But my company, like many manufacturers, is faced with a familiar challenge: its main competitors are Chinese companies that have the dual advantages of cheap labor and top-notch engineering. So, naturally, when we were raising a round of investment financing last year, venture capitalists demanded a plausible explanation for how our little start-up could beat its Chinese rivals. The answer was as much a surprise to the investors as it had been to me a few years earlier: Mexico. In particular, Tijuana.
Late in 2012, the Brookings Institution published its annual Global Metro Monitor (by Emilia Istrate and Carey Anne Nadeau), which estimates economic data for the 300 world metropolitan areas with the largest gross domestic product (GDP). The Global Metro Monitor also provides estimates of the GDP per capita for each of the qualifying metropolitan areas. The surprising news: after at least five years of the most laggard economic performance in adult memory, the United States continues to dominate the highest GDP per capita data.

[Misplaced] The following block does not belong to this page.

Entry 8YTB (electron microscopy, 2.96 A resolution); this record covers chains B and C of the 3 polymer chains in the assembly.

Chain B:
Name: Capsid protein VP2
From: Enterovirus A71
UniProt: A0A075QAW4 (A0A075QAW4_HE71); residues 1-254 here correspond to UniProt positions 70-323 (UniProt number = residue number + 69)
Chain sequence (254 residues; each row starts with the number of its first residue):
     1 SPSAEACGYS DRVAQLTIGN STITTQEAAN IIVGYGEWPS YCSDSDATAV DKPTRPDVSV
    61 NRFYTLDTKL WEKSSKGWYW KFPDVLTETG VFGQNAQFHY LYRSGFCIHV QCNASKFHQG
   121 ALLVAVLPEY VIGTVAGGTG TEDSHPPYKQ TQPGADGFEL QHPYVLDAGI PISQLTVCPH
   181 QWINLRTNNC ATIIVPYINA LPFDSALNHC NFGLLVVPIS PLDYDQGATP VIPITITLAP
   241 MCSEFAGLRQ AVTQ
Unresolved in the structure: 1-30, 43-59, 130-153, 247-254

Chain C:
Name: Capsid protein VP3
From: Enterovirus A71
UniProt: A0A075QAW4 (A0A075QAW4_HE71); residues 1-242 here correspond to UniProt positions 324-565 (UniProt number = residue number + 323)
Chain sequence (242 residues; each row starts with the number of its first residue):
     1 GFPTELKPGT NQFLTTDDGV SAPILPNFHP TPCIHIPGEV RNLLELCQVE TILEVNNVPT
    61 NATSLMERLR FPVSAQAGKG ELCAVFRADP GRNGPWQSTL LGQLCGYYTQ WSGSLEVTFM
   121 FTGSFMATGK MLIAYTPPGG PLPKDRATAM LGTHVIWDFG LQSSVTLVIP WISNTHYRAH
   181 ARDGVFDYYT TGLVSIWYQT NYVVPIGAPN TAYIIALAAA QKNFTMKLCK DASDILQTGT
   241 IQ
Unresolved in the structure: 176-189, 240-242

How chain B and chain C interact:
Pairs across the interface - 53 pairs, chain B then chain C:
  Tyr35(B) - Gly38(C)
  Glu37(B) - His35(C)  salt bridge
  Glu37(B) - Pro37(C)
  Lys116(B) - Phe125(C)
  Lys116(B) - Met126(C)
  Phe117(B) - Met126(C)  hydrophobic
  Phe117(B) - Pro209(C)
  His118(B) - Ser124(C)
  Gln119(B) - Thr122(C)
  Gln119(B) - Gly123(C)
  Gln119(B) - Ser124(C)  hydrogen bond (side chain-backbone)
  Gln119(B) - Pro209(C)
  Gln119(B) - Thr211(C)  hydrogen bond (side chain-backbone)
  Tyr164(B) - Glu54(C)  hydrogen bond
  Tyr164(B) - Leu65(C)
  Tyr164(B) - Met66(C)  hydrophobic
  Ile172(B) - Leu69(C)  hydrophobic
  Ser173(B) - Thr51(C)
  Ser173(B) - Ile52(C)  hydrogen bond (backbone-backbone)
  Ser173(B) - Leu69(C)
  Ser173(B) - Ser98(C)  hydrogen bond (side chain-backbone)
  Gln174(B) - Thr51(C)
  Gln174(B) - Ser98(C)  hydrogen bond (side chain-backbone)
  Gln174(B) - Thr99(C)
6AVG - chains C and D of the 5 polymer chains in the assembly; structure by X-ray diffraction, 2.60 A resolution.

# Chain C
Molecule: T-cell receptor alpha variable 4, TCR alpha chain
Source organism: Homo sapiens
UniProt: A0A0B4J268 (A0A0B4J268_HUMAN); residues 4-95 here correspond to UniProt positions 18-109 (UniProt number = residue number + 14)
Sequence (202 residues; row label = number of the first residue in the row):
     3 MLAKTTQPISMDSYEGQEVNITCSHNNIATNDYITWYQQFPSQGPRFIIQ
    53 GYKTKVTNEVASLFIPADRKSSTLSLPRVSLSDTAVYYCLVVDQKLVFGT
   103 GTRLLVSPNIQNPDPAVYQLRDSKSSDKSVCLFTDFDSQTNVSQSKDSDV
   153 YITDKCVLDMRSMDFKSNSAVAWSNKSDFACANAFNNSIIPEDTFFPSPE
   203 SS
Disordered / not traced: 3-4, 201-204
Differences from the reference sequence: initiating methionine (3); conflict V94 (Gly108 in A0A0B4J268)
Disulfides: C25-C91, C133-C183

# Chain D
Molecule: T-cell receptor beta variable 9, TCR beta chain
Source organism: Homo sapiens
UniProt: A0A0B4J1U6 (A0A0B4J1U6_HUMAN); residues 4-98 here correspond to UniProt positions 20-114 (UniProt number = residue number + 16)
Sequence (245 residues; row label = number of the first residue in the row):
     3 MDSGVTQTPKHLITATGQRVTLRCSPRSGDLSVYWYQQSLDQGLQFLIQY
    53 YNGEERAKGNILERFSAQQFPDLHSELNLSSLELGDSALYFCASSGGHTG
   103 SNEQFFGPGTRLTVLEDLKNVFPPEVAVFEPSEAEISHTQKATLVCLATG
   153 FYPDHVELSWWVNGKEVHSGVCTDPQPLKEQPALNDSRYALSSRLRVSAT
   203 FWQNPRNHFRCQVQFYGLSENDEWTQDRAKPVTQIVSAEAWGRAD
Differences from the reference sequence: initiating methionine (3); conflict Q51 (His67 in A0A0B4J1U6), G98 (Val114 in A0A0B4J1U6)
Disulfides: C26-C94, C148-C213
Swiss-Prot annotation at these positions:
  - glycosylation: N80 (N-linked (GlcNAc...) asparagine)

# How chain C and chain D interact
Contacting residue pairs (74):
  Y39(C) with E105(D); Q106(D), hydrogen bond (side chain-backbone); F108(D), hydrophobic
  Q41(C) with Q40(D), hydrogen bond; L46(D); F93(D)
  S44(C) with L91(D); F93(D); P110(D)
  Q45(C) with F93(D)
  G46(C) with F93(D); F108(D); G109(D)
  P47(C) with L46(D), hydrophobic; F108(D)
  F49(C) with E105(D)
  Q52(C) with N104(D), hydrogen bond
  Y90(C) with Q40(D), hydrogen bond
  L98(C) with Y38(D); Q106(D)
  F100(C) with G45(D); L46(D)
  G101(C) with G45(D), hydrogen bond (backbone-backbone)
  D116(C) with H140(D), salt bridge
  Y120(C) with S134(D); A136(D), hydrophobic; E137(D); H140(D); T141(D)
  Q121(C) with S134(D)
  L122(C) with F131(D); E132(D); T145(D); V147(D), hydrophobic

Summary by Geography
Among the 10 metropolitan areas with the highest GDP per capita, nine are in the United States (Figure 1). Hartford ($79,900 per capita), for the second year in a row, was ranked the most affluent metropolitan economy by Brookings. The US accounts for 36 of the top 50 metropolitan economies, and 67 of the top 100.
Islamic clothing is getting a bit more hip in Southern California.
Home to one of the largest Muslim communities in the nation, the Southland has become fertile ground for a new generation of designers crafting clothes for women who are limited by faith and conviction from flashing too much skin.